Marine Food Chain Collapse Predicted For The Oceans

World's oceans are in a crisis with food chain collapse predicted - which will have consequences for fish and man

Marine Food Chain

According to Australian researchers rising carbon dioxide in the atmosphere together with global warming is leading to increased acidity of the oceans and the predicted collapse of the marine food chain from the top down.

The decrease in the bio diversity of marine life will have consequences for the big fish to the little fish and ultimately humanity who depends on the fruits of the sea.

Raw Story reports:

The first-of-its-kind global analysis of marine responses to climate change forecasts a grim future for fish.

Marine ecologists from the University of Adelaide reviewed more than 600 published studies on coral reefs, kelp forests, open oceans, and tropical and arctic waters.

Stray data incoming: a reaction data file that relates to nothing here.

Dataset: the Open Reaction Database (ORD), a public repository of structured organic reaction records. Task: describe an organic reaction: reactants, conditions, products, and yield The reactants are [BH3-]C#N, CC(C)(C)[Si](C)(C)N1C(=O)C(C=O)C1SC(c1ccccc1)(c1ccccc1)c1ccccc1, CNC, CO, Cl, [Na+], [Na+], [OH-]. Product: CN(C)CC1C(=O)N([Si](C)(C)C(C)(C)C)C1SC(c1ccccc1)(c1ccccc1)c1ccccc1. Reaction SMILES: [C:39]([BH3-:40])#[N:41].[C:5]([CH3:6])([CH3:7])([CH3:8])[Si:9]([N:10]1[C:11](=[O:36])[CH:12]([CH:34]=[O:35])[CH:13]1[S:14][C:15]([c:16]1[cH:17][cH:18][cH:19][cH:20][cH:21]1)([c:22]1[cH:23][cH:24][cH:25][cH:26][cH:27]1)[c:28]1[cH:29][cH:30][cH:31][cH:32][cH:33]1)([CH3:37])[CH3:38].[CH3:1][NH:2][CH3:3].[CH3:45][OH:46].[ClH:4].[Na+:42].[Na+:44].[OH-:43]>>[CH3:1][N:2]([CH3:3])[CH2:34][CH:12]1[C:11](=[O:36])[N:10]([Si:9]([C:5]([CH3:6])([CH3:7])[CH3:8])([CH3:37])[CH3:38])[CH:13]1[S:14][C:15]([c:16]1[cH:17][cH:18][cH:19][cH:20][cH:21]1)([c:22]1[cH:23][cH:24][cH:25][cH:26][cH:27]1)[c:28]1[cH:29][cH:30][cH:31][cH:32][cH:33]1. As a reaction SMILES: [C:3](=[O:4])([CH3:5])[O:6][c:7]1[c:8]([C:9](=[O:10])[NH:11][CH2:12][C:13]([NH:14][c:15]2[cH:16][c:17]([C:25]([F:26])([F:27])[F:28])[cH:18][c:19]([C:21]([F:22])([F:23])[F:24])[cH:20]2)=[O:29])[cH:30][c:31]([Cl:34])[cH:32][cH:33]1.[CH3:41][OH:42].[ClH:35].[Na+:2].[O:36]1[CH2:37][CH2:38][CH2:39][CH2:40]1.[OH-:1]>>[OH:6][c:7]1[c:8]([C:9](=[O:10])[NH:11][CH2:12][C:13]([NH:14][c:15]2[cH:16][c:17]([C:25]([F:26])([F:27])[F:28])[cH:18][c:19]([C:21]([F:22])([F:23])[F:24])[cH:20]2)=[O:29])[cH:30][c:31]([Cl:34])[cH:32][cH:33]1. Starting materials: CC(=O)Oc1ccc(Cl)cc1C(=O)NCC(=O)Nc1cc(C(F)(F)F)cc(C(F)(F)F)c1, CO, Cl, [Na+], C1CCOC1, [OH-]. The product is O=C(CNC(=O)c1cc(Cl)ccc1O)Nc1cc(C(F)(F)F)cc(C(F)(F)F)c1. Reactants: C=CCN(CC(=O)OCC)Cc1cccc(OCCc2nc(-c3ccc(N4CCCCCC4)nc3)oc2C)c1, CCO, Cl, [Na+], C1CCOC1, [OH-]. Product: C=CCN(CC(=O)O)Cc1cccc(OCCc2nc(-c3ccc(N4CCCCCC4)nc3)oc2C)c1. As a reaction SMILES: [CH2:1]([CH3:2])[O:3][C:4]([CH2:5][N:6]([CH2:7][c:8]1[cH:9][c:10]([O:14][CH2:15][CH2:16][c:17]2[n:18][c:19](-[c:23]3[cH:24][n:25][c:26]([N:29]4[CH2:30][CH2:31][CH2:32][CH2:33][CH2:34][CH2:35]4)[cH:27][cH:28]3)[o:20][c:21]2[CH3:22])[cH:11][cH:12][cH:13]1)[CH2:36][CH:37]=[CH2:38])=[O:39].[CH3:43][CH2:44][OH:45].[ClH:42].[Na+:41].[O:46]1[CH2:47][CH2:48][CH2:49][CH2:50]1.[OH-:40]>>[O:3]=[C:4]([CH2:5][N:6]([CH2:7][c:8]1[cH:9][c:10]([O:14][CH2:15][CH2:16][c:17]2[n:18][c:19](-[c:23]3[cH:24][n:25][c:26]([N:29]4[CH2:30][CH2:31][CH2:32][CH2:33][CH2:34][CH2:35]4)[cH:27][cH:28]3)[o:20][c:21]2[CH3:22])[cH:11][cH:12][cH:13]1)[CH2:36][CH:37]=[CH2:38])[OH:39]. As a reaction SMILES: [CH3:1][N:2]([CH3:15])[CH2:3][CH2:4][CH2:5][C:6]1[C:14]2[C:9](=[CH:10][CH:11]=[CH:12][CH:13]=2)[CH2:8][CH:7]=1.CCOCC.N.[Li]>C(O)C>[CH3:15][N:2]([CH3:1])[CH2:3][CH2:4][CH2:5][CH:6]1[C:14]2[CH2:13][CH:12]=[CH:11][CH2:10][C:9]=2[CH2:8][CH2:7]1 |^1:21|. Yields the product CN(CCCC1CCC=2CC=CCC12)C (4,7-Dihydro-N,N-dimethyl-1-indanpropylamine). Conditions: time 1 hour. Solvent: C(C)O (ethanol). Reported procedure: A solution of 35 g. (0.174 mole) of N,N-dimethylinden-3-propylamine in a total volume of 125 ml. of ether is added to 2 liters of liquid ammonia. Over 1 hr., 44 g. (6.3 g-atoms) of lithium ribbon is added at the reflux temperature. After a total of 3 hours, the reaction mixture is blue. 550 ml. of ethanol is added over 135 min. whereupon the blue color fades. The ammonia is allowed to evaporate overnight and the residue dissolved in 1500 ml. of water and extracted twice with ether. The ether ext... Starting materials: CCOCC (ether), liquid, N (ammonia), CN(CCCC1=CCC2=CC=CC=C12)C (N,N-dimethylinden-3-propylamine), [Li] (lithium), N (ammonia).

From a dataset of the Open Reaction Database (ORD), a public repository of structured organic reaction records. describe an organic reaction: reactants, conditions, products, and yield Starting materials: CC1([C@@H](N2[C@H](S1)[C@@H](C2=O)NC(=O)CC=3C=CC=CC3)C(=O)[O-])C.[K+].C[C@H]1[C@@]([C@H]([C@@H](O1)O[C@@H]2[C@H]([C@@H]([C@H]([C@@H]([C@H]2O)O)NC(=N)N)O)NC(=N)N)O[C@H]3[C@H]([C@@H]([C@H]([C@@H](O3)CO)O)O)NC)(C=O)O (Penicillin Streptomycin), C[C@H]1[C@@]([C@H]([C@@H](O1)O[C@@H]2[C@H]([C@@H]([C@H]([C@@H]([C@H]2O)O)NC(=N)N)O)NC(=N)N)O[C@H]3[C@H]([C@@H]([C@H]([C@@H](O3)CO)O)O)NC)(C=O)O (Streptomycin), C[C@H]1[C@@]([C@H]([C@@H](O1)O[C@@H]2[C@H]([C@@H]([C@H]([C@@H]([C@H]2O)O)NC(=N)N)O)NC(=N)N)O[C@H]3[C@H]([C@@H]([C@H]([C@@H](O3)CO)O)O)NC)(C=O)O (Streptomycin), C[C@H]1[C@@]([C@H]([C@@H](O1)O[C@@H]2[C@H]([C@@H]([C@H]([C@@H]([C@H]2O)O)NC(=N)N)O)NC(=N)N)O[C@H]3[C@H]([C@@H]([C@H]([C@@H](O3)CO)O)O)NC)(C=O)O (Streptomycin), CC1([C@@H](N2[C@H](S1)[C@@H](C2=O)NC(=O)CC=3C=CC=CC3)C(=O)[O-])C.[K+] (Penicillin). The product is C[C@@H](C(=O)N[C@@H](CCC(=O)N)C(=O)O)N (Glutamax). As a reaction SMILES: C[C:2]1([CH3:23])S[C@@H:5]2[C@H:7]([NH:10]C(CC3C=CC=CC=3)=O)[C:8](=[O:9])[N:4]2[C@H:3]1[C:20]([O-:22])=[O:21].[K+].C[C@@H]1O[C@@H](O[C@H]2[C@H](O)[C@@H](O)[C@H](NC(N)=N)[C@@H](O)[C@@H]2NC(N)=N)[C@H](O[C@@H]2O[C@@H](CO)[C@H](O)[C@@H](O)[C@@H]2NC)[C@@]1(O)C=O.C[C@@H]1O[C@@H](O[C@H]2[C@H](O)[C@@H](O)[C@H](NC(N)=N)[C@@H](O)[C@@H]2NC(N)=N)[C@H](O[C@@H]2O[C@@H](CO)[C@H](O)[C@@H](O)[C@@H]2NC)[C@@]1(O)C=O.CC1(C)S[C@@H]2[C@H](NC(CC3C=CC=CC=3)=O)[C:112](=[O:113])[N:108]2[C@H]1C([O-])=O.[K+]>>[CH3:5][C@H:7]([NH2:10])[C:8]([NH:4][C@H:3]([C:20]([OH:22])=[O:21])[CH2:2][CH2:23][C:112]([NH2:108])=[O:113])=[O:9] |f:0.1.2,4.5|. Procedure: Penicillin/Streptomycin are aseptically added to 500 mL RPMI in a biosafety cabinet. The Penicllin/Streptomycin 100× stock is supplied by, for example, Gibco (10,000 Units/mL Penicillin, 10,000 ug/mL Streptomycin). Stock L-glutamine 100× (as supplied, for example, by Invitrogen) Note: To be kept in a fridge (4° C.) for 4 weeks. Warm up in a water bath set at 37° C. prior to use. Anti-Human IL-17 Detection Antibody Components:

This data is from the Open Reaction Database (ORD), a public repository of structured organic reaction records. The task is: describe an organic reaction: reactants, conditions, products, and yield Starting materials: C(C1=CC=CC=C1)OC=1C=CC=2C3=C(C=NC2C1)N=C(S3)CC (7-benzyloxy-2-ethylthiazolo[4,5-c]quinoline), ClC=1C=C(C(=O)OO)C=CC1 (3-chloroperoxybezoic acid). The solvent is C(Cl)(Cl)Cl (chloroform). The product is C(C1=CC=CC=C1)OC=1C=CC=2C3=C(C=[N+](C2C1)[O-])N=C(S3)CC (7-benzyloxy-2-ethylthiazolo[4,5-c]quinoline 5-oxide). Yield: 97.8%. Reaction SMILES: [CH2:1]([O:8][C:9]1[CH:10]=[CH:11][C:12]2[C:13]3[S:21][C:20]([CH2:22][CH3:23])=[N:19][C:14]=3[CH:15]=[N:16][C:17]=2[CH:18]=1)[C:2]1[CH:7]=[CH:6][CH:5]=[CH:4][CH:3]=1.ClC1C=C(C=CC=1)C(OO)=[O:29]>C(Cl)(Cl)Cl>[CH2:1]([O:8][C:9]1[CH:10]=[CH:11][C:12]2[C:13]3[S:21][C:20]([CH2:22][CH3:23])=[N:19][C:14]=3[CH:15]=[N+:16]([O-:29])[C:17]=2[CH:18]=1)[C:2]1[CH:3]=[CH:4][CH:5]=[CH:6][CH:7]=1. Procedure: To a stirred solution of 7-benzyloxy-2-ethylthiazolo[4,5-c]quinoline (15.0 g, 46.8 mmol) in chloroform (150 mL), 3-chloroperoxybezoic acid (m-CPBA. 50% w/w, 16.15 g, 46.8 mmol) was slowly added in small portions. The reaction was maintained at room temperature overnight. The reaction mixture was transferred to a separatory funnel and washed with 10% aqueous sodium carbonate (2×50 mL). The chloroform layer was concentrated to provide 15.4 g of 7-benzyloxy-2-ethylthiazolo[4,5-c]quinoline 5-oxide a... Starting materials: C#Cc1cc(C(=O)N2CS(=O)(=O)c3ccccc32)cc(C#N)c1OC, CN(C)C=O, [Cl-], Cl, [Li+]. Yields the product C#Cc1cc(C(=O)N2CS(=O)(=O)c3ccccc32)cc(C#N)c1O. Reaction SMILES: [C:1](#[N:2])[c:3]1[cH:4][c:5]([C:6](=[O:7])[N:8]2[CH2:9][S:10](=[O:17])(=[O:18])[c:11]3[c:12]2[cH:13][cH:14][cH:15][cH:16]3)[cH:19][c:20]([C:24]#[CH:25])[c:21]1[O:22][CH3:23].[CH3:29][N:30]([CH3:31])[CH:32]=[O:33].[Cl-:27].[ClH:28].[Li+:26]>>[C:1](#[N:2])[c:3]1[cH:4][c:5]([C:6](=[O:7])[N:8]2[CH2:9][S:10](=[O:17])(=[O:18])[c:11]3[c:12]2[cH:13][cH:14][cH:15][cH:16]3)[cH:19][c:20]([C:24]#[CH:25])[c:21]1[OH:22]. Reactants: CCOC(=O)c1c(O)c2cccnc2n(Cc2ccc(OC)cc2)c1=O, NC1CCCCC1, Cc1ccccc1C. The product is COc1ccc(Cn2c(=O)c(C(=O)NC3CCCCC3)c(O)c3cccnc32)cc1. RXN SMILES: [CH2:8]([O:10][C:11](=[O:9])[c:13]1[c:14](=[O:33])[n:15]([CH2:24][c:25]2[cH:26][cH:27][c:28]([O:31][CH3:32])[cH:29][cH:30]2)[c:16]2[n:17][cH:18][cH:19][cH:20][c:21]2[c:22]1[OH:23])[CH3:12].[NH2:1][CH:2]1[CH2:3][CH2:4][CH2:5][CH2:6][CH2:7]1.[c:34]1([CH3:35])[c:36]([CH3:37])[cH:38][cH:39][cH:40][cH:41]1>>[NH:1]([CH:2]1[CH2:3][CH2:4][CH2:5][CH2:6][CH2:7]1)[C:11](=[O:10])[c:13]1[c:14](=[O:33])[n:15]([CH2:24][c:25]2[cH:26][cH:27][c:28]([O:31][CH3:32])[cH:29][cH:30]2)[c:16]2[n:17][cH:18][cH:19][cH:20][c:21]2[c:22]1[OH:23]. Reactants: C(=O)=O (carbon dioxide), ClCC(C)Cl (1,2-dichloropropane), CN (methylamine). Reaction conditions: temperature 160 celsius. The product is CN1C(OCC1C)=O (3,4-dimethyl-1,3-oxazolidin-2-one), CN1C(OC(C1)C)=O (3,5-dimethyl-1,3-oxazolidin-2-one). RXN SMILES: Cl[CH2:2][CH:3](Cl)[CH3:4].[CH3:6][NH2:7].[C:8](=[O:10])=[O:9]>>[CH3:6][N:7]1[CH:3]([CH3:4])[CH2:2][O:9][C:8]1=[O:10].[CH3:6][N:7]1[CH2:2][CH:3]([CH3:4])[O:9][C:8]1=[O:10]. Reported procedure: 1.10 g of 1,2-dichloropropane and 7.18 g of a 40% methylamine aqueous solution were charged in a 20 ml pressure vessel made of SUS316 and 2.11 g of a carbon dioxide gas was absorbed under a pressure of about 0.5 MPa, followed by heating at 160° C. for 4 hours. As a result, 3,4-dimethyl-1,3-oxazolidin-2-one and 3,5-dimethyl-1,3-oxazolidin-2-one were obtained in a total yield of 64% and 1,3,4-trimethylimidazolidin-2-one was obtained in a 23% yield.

Their meta-analysis, published in the October 12 edition of the US peer-reviewed journal Proceedings of the National Academy of Sciences, showed that ocean acidification and warming will cut down on the diversity and numbers of various key species.

“This ‘simplification’ of our oceans will have profound consequences for our current way of life, particularly for coastal populations and those that rely on oceans for food and trade,” said associate professor and co-author Ivan Nagelkerken.

Very few organisms are expected to be able to adjust to warmer waters and acidification, with the exception of microorganisms, which are expected to increase in number and diversity.

But the increase in the smallest plankton is not expected to translate into more zooplankton and small fish, meaning bigger fish will struggle to find enough food to eat.

“With higher metabolic rates in the warmer water, and therefore a greater demand for food, there is a mismatch with less food available for carnivores — the bigger fish that fisheries industries are based around,” said Nagelkerken.

“There will be a species collapse from the top of the food chain down.”

Oysters, mussels and corals are also expected to take a hit from global warming, which will further harm the environment for reef fish.

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BA Economics/Statistics CEO Assistant Editor